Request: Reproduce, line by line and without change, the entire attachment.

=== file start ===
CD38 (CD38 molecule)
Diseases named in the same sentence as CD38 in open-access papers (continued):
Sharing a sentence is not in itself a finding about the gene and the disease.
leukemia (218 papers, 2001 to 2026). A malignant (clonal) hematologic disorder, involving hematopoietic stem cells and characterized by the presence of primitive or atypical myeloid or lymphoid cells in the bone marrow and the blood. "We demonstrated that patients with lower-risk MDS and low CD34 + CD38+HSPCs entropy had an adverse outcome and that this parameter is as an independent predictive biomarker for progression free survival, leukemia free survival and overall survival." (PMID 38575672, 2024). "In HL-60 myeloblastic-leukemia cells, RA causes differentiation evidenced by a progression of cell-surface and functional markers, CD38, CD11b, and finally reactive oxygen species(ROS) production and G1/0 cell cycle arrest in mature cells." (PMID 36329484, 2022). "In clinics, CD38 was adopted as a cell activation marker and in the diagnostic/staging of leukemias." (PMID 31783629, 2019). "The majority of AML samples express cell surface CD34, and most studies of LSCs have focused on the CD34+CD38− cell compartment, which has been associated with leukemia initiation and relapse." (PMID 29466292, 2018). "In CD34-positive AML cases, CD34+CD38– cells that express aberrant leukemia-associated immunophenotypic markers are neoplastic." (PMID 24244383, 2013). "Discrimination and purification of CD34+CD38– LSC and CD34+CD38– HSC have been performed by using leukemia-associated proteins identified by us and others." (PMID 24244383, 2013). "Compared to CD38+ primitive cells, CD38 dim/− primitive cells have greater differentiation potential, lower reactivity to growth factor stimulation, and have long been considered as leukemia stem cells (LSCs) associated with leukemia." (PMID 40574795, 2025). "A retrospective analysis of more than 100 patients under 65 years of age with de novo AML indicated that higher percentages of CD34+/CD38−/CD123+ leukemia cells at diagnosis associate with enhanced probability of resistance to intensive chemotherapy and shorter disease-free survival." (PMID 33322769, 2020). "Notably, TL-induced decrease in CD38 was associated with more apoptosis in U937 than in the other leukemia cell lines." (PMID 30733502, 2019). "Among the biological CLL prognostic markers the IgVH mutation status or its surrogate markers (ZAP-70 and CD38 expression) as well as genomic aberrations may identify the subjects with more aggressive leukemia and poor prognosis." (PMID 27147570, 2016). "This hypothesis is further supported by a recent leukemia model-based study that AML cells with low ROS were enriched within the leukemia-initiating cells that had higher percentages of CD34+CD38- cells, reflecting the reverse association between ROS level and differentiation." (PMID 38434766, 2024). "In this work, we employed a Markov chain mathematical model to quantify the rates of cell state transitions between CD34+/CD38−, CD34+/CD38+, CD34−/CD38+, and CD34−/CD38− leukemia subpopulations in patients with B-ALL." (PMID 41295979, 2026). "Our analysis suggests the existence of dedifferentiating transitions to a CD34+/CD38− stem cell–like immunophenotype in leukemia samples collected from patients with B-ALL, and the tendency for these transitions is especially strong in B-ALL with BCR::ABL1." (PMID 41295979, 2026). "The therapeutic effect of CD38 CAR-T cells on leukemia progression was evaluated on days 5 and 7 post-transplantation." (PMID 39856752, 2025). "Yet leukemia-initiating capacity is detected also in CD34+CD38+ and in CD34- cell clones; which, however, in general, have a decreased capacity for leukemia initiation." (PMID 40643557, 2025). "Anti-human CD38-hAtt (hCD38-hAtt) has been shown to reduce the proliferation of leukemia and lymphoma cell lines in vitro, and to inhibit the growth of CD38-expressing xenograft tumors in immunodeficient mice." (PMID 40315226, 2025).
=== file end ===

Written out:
CD38 (CD38 molecule)
Diseases named in the same sentence as CD38 in open-access papers (continued):
Sharing a sentence is not in itself a finding about the gene and the disease.
leukemia (218 papers, 2001 to 2026). A malignant (clonal) hematologic disorder, involving hematopoietic stem cells and characterized by the presence of primitive or atypical myeloid or lymphoid cells in the bone marrow and the blood. "We demonstrated that patients with lower-risk MDS and low CD34 + CD38+HSPCs entropy had an adverse outcome and that this parameter is as an independent predictive biomarker for progression free survival, leukemia free survival and overall survival." (PMID 38575672, 2024). "In HL-60 myeloblastic-leukemia cells, RA causes differentiation evidenced by a progression of cell-surface and functional markers, CD38, CD11b, and finally reactive oxygen species(ROS) production and G1/0 cell cycle arrest in mature cells." (PMID 36329484, 2022). "In clinics, CD38 was adopted as a cell activation marker and in the diagnostic/staging of leukemias." (PMID 31783629, 2019). "The majority of AML samples express cell surface CD34, and most studies of LSCs have focused on the CD34+CD38− cell compartment, which has been associated with leukemia initiation and relapse." (PMID 29466292, 2018). "In CD34-positive AML cases, CD34+CD38– cells that express aberrant leukemia-associated immunophenotypic markers are neoplastic." (PMID 24244383, 2013). "Discrimination and purification of CD34+CD38– LSC and CD34+CD38– HSC have been performed by using leukemia-associated proteins identified by us and others." (PMID 24244383, 2013). "Compared to CD38+ primitive cells, CD38 dim/− primitive cells have greater differentiation potential, lower reactivity to growth factor stimulation, and have long been considered as leukemia stem cells (LSCs) associated with leukemia." (PMID 40574795, 2025). "A retrospective analysis of more than 100 patients under 65 years of age with de novo AML indicated that higher percentages of CD34+/CD38−/CD123+ leukemia cells at diagnosis associate with enhanced probability of resistance to intensive chemotherapy and shorter disease-free survival." (PMID 33322769, 2020). "Notably, TL-induced decrease in CD38 was associated with more apoptosis in U937 than in the other leukemia cell lines." (PMID 30733502, 2019). "Among the biological CLL prognostic markers the IgVH mutation status or its surrogate markers (ZAP-70 and CD38 expression) as well as genomic aberrations may identify the subjects with more aggressive leukemia and poor prognosis." (PMID 27147570, 2016). "This hypothesis is further supported by a recent leukemia model-based study that AML cells with low ROS were enriched within the leukemia-initiating cells that had higher percentages of CD34+CD38- cells, reflecting the reverse association between ROS level and differentiation." (PMID 38434766, 2024). "In this work, we employed a Markov chain mathematical model to quantify the rates of cell state transitions between CD34+/CD38−, CD34+/CD38+, CD34−/CD38+, and CD34−/CD38− leukemia subpopulations in patients with B-ALL." (PMID 41295979, 2026). "Our analysis suggests the existence of dedifferentiating transitions to a CD34+/CD38− stem cell–like immunophenotype in leukemia samples collected from patients with B-ALL, and the tendency for these transitions is especially strong in B-ALL with BCR::ABL1." (PMID 41295979, 2026). "The therapeutic effect of CD38 CAR-T cells on leukemia progression was evaluated on days 5 and 7 post-transplantation." (PMID 39856752, 2025). "Yet leukemia-initiating capacity is detected also in CD34+CD38+ and in CD34- cell clones; which, however, in general, have a decreased capacity for leukemia initiation." (PMID 40643557, 2025). "Anti-human CD38-hAtt (hCD38-hAtt) has been shown to reduce the proliferation of leukemia and lymphoma cell lines in vitro, and to inhibit the growth of CD38-expressing xenograft tumors in immunodeficient mice." (PMID 40315226, 2025).